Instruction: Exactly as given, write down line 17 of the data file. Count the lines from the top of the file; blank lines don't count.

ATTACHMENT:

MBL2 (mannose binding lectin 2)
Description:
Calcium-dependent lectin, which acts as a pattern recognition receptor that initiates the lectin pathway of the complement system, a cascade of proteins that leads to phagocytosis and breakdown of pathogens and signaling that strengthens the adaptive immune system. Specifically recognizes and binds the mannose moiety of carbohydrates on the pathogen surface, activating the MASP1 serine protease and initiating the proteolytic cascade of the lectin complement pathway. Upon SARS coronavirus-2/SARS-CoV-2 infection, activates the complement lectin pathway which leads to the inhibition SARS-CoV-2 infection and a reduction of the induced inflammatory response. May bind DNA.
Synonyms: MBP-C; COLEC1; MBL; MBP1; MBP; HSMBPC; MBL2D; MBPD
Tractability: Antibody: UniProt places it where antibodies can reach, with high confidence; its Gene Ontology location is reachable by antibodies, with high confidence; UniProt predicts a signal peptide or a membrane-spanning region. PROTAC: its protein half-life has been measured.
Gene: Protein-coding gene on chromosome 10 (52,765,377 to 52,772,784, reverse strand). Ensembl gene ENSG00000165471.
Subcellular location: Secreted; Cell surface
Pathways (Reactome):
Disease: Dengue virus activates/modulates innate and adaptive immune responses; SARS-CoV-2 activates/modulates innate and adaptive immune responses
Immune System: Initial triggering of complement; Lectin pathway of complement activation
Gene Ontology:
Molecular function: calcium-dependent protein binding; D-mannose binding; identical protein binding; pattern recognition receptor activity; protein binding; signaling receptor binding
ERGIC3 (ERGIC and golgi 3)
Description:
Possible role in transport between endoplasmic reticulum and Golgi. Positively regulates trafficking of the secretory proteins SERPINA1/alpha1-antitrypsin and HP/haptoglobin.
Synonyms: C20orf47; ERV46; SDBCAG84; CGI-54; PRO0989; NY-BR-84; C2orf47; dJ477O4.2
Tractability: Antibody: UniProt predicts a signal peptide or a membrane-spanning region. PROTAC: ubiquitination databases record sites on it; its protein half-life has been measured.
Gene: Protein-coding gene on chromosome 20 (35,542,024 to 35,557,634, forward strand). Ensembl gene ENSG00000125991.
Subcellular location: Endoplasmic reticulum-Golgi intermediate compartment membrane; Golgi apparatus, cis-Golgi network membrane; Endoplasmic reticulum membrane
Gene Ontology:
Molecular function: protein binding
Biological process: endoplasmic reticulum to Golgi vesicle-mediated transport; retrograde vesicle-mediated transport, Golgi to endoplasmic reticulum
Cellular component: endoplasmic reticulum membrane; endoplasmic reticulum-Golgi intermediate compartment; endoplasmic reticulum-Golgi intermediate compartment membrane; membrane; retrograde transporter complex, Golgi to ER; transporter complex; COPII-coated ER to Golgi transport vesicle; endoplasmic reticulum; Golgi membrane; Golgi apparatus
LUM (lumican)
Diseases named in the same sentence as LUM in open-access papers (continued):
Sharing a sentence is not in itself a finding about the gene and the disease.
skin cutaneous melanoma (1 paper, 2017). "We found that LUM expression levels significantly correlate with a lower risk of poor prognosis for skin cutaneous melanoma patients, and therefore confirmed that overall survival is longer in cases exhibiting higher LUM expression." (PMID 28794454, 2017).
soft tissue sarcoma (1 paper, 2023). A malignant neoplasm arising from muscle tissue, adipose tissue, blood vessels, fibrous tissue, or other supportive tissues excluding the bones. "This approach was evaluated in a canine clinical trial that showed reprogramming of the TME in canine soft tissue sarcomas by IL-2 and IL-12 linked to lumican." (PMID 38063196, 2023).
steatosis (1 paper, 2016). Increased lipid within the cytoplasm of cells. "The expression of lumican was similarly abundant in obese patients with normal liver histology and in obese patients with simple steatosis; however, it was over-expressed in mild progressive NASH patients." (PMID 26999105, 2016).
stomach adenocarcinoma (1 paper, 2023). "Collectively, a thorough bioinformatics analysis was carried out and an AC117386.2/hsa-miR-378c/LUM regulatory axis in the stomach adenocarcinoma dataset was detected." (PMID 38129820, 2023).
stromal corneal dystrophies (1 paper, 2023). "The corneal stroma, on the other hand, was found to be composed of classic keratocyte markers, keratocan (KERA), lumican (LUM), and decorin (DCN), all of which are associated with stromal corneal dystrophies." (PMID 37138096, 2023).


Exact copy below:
Tractability: Antibody: UniProt predicts a signal peptide or a membrane-spanning region. PROTAC: ubiquitination databases record sites on it; its protein half-life has been measured.